UANI Statement on Imposition of New Sanctions Against Iran’s Petrochemical Industry

United Against Nuclear Iran (UANI) Chairman Senator Joseph I. Lieberman and Chief Executive Officer Ambassador Mark D. Wallace released the following joint statement on the U.S. Department of the Treasury’s decision to sanction Iran’s largest petrochemical holding group, the Persian Gulf Petrochemical Industries Company (PGPIC), and its 39 subsidiary companies.

UANI applauds the Trump Administration for once again demonstrating its commitment to applying maximum pressure against the Iranian regime. Petrochemicals are Iran’s second-largest export industry. They turn up in thousands of products, including plastics, rubber, fertilizers and cosmetics. Petrochemical sales generate $13 billion annually for the regime, which is then diverted to Foreign Terrorist Organizations (FTO) like the Islamic Revolutionary Guard Corps (IRGC) and Iran’s terror proxies. Targeting the PGPIC will constrain the regime’s hegemonic ambitions and constrict the IRGC’s ability to cause chaos throughout the region.

UANI encourages the Treasury Department to continue to apply pressure on the key components of Iran’s domestic petrochemical industry that remain unsanctioned. Treasury has previously imposed sanctions on specific petrochemical complexes like Bou Ali Sina, a PGPIC subsidiary. It should now do the same for all Iranian petrochemical complexes, like Razi at Bandar Imam Khomeini port and Zagros, which just yesterday restarted its methanol plant at Assaluyeh. Moreover, Iranian petrochemical exports cannot function without help from international shippers, which continue to carry high-value, discounted cargos of ammonia and urea to ports especially in China, India, and Brazil. Treasury should make it clear it will not brook any excuses from foreign shippers, some of whom appear to be ‘going dark’ by turning off their satellite systems to evade scrutiny.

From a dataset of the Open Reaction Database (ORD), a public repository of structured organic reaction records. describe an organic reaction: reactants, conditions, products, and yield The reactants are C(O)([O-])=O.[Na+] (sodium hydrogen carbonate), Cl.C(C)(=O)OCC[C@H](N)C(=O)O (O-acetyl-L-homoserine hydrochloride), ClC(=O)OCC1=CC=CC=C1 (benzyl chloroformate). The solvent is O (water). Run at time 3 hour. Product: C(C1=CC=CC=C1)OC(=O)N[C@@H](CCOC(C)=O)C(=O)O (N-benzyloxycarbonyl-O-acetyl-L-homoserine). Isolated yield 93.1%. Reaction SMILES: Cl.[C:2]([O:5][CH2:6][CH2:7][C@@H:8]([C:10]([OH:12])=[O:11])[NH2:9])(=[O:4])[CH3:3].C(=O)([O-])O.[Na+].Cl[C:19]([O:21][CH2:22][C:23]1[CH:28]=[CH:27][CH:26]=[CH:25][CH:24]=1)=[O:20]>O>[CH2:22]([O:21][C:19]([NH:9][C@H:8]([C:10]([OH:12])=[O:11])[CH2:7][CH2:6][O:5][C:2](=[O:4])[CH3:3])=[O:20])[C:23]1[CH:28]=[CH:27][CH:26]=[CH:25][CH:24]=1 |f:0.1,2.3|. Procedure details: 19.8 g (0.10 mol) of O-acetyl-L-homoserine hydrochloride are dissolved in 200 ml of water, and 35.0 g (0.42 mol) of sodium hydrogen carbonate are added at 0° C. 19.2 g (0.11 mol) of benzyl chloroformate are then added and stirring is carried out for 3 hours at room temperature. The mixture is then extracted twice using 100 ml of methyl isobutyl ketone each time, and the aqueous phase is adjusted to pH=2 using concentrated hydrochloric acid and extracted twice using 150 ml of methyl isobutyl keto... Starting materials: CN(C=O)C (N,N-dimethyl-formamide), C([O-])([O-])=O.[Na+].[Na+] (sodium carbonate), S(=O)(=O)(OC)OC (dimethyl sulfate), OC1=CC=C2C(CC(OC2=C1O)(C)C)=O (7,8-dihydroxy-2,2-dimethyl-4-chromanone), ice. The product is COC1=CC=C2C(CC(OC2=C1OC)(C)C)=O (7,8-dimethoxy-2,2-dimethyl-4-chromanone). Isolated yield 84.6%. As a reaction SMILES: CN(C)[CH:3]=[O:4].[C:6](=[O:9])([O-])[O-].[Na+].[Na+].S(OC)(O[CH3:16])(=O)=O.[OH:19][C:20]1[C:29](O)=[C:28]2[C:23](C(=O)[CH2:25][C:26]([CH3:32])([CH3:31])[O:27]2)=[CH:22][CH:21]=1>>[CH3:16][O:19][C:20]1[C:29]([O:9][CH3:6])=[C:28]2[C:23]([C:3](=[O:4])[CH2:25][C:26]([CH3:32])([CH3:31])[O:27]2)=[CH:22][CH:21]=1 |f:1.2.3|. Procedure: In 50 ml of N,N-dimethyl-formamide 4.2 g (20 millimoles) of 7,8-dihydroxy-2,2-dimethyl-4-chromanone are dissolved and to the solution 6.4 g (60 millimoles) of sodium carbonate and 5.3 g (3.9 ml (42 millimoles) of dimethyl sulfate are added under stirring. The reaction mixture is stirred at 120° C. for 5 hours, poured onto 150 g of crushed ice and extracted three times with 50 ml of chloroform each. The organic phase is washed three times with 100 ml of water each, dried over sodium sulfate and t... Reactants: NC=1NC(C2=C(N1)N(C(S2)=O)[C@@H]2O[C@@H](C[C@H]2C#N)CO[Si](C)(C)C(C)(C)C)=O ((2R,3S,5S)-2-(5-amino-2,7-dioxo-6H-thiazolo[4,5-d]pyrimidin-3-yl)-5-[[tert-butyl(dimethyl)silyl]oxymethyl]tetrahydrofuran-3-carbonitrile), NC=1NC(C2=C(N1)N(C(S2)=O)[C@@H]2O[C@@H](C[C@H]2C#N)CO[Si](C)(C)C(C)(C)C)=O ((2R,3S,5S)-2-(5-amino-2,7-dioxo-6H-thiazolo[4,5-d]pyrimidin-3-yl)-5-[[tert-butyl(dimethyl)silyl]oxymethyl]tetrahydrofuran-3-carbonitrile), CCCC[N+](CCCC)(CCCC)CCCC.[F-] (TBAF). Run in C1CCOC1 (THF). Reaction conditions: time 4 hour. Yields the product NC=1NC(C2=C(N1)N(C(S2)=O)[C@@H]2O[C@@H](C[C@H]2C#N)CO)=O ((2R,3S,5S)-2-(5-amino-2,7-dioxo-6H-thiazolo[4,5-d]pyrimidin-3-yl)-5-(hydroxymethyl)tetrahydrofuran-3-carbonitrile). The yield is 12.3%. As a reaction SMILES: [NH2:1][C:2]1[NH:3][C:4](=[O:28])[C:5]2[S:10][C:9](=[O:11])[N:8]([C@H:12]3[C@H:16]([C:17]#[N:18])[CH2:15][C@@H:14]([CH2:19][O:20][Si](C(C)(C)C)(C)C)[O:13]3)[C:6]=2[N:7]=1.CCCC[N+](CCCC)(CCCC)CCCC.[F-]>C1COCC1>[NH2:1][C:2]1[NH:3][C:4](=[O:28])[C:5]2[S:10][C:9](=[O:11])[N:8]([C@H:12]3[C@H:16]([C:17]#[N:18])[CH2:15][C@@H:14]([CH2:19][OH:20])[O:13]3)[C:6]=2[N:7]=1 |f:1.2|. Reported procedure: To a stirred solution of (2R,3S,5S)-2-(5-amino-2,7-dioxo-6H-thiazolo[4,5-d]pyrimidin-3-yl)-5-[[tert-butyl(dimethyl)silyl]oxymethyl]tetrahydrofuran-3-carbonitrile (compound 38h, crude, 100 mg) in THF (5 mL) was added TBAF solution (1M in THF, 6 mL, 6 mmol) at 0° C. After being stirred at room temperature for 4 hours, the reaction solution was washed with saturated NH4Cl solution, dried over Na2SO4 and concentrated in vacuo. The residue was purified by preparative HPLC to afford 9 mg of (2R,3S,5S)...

We also encourage the Treasury Department to warn all other entities that make it possible for Iran to continue exporting petrochemicals – whether cargo agents, traders, importing companies, maritime insurers, or classification companies – to stay away from any involvement in Iranian petrochemicals. This is true ‘maximum pressure,’ and will help bring Iran into compliance with the 12 basic measures identified bySecretary of State Mike Pompeo last year is through the Trump Administration’s campaign of maximum pressure.

In a FoxNews.com op-ed last month, Senator Lieberman and Ambassador Wallace made the case for the Trump Administration to apply sanctions to Iran’s petrochemical industry, which is controlled by the regime and the IRGC. The IRGC was designated as an FTO earlier this year. In their op-ed, they stated, “To truly achieve ‘maximum pressure’ on the regime, President Trump needs to make his sanctions airtight across Iran’s economy. This means plugging the sanctions gaps on the other critical pillar of Iran’s energy export-dependent economy: petrochemicals.

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